Gold posted its biggest weekly gain since July 2020 as the war in Ukraine fueled demand for haven assets.
Investors are assessing the economic fallout from Russia’s invasion of its neighbor, which is disrupting flows of energy, grains and metals.
The resulting surge in oil prices has stoked concerns about global growth and inflation risks.
Investors have sought out bullion amid the uncertainty, with holdings in exchange-traded funds backed by the metal climbing to the highest since March last year and hedge fund managers boosting their net bullish gold bets to a 19-month high.
Gold prices extended gains on Friday after a US payrolls report showed that wage growth slowed even as hiring boomed last month. The figures might offer some respite from strong inflationary pressures as the US Federal Reserve gets set to raise interest rates.
The metal “is in a sweet spot for the time being as traders certainly want to have exposure to gold given the war situation in Ukraine,” Ava Trade chief market analyst Naeem Aslam said. Still, the jobs data “has confirmed that the Fed has the green light to increase the interest rate and this is likely to keep the gold price on a tight leash.”
Spot gold on Friday rose 1.7 percent to US$1,972.06 an ounce in New York for an about 4.2 percent weekly gain, the biggest since July 2020.
Bullion for April delivery increased 1.6 percent to settle at US$1,966.60 on the Comex.
Spot palladium advanced 8 percent, topping US$3,000 for the first time since May last year on concerns over potential supply disruptions. The metal is up 27 percent this week. Russia produces about 40 percent of the metal mined globally.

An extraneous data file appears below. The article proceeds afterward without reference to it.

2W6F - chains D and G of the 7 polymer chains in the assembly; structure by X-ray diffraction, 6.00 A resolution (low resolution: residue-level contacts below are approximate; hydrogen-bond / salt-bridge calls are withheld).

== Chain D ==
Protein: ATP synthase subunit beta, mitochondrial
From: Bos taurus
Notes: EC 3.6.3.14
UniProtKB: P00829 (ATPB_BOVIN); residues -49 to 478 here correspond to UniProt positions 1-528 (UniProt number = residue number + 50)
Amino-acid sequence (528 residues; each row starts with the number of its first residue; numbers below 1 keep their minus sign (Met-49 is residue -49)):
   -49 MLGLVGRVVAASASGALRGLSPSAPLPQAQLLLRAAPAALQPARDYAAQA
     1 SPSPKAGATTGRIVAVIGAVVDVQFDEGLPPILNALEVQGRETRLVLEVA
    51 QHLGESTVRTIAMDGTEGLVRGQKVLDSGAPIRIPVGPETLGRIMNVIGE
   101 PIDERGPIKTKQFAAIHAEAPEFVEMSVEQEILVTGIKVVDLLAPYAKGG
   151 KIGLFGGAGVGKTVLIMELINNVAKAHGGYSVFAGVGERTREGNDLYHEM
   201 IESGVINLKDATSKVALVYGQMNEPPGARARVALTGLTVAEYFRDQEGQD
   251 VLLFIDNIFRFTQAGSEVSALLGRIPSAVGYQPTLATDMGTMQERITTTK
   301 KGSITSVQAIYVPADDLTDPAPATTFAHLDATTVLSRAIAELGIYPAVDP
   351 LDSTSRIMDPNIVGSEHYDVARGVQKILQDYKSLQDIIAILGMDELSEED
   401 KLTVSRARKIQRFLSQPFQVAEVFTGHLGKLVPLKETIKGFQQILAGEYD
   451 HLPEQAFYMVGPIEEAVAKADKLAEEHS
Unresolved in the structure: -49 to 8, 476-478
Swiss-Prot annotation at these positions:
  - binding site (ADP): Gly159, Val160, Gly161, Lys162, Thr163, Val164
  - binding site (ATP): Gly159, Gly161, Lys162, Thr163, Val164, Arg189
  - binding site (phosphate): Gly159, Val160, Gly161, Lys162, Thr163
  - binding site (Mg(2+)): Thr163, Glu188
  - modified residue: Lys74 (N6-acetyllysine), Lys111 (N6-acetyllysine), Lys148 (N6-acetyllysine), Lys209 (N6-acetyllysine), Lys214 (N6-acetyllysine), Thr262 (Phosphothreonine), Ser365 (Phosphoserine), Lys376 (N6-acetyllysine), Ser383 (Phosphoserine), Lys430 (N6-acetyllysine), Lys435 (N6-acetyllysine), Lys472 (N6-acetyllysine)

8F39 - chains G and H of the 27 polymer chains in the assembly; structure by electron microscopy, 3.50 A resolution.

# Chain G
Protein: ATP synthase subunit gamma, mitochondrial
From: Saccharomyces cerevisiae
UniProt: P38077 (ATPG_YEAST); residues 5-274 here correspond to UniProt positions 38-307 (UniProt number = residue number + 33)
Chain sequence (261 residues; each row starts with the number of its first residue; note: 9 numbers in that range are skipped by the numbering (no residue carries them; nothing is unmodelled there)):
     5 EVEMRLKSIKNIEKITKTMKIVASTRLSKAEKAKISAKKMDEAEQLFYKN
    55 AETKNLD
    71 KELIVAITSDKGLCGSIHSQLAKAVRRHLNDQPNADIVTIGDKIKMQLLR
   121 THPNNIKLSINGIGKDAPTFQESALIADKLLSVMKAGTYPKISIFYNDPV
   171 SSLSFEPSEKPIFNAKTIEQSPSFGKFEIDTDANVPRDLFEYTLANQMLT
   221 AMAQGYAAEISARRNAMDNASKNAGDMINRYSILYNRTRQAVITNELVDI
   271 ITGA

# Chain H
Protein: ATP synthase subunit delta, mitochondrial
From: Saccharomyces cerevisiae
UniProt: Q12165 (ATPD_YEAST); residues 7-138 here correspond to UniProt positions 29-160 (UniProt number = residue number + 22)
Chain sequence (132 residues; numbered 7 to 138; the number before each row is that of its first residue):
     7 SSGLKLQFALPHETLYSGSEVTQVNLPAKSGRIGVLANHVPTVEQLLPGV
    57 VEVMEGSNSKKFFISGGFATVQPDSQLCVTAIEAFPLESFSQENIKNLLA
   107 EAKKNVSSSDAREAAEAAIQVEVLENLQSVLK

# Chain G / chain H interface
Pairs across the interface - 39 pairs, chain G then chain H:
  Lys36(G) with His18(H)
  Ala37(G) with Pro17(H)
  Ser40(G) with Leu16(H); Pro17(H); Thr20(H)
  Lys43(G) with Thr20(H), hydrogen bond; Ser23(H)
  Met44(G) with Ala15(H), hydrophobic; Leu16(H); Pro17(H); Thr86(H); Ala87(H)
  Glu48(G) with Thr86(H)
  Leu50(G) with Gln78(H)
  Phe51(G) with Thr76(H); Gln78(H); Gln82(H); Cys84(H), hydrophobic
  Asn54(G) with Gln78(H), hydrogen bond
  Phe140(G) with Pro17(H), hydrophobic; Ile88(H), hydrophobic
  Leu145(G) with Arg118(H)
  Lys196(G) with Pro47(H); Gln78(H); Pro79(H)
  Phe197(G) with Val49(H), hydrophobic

Silver and platinum also surged.
Commodity prices soared the most on record this week as Russia’s invasion of Ukraine threatens key supplies of energy, crops and metals that were already tight as major economies emerged from the COVID-19 pandemic.
The Bloomberg Commodity Spot Index, which tracks 23 futures contracts, climbed 13 percent in the week that ended on Friday. That is the most in data going back to 1960.
Russia’s growing isolation has left traders rushing to secure alternatives to the country’s raw materials, sparking fears of prolonged shortages and accelerating global inflation.
The sanctions, coupled with shipping disruptions in the Black Sea, have brought trade deals with the country to a virtual standstill. Russia is a major supplier of crude, natural gas, grains, fertilizers and metals such as aluminum.
Russia and Ukraine also supply more than one-quarter of world wheat exports, one-fifth of corn sales and a similar share of barley shipments, plus about 80 percent of sunflower oil cargoes.
Europe depends on Russia for about one-quarter of its crude oil and one-third of its natural gas. Russian aluminum typically accounts for about 10 percent of US imports.
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